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Read on this dial, how the shades devour
Behold these lilies, which thy hands have made,
Nor do I beg this slender inch to wile
The time away, or falsely to beguile
My thoughts with joy: here's nothing worth a smile.
Can he be fair, that withers at a blast?
Or he be strong, that airy breath can cast?
The Vanity of the World.
False world, thou ly'st thou canst not lend
Thy morning pleasures make an end
To please at night:
Thy babbling tongue tells golden tales
Of lasting pleasure;
Thou ask'st the conscience what she ails,
Thy cunning can but pack the cards,
Thou art not what thou seem'st; false world, thou ly'st.
Thy tinsel bosom seems a mint
Of new-coin'd treasure;
No change, no measure;
Poor are the wants that thou supply'st,
Are subjects far too low for my desire;
The loudest flames that earth can kindle, be
I love the sea she is my fellow-creature,
But, Lord of oceans, when compared with thee,
To heaven's high city I direct my journey,
But what is heaven, great God, compared to thee?
In having all things, and not thee, what have I !
I wish nor sea nor land; nor would I be
Decay of Life.
The day grows old, the low-pitch'd lamp hath made
And the descending damp doth now prepare
To uncurl bright Titan's hair;
Whose western wardrobe now begins to unfold
On earth; vain man, thou dot'st; vain earth, thou ly'st. Of rest shall call to rest in restless Thetis' arms.
Nature now calls to supper, to refresh
The toiling ploughman drives his thirsty teams,
The droiling swineherd knocks away, and feasts
The boxbill ouzle, and the dappled thrush,
And by the low-shorn rowans doth appear
The sapless branches doff their summer suits,
And stormy blasts have forced the quaking trees
He threatens youth with age; and now, alas!
He owns not what he is, but vaunts the man he was.
Grey hairs peruse thy days, and let thy past
Read lectures to thy last:
Those hasty wings that hurried them away
The constant wheels of nature scorn to tire
That blast that nipp'd thy youth will ruin thee;
mitted his works to him before publication. The poet was also in favour with King James, who gave him a sinecure office worth £120 per annum, which Queen Elizabeth had formerly given to Sir Philip Sidney. With this,' says Izaak Walton, and his annuity, and the advantages of his college, and of his oratorship, he enjoyed his genteel humour for clothes and court-like company, and seldom looked towards Cambridge unless the king were there, but then he never failed.' The death of the king and of two powerful friends, the Duke of Richmond and Marquis of Hamilton, destroyed Herbert's court hopes, and he entered into sacred orders. He was first prebend of Layton Ecclesia (the church of which he rebuilt), and afterwards was made rector of Bemerton, in Wiltshire, where he passed the remainder of his life. After describing the poet's marriage on the third day after his first interview with the lady, old Izaak Walton relates, with characteristic simplicity and minuteness, a matrimonial scene preparatory to their removal to Bemerton :The third day after he was made rector of Bemerton, and had changed his sword and silk clothes into a canonical habit (he had probably never done duty regularly at Layton Ecclesia), he returned so habited with his friend Mr Woodnot to Bainton; and immediately after he had seen and saluted his wife, he said to her, "You are now a minister's wife, and must now so far forget your father's house as not to claim a precedence of any of your parishioners; for you are to know that a priest's wife can challenge no precedence or place but that which she purchases by her obliging humility; and I am sure places so purchased do best become them. And let me tell clergy-you, I am so good a herald as to assure you that this is truth." And she was so meek a wife, as to assure him it was no vexing news to her, and that he should see her observe it with a cheerful willingness.'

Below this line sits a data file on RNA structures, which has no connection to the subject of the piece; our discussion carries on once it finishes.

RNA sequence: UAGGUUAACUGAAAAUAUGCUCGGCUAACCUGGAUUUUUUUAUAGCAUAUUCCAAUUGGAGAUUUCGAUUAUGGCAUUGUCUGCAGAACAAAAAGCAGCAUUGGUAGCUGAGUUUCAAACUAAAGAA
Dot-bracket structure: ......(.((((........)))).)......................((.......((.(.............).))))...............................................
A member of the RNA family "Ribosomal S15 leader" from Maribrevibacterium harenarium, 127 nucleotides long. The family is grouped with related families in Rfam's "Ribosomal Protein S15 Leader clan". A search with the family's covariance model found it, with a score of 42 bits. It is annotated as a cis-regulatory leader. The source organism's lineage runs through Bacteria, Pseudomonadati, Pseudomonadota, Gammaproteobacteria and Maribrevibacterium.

Herbert discharged his clerical duties with saint
Oh, Chastity!-the flower of the soul,
GEORGE HERBERT (1593-1632) was of noble birth, though chiefly known as a pious country -'holy George Herbert,' who
The lowliest duties on himself did lay.
Lord Herbert of Cherbury. George was educated at Cambridge, and in the year 1619 was chosen orator for the university. Herbert was the intimate friend of Sir Henry Wotton and Dr Donne; and Lord Bacon is said to have entertained such a high regard for his learning and judgment, that he sub
His father was descended from the earls of Pembroke, and lived in Montgomery Castle, Wales, where the poet was born. His elder brother was the celebrated
*The rectory of Bemerton is now held by another poet, the Rev. W. Lisle Bowles.
like zeal and purity, but his strength was not equal to his self-imposed tasks, and he died at the early age of thirty-nine. His principal production is entitled, The Temple, or Sacred Poems and Private Ejaculations. It was not printed till the year after his death, but was so well received, that Walton says twenty thousand copies were sold in a few years after the first impression. The lines on Virtue
Sweet day, so cool, so calm, so bright,
are the best in the collection; but even in them we find, what mars all the poetry of Herbert, ridiculous conceits or coarse unpleasant similes. His taste was very inferior to his genius. The most sacred subject could not repress his love of fantastic imagery, or keep him for half a dozen verses in a serious and natural strain. Herbert was a musician, and sang his own hymns to the lute or viol; and indications of this may be found in his poems, which have sometimes a musical flow and harmonious cadence. It may be safely said, however, that Herbert's poetry alone would not have preserved his name, and that he is indebted for the reputation he enjoys, to his excellent and amiable character, embalmed in the pages of good old Walton, to his prose work, the Country Parson, and to the warm and fervent piety which gave a charm to his life and breathes through all his writings.
Sweet day! so cool, so calm, so bright,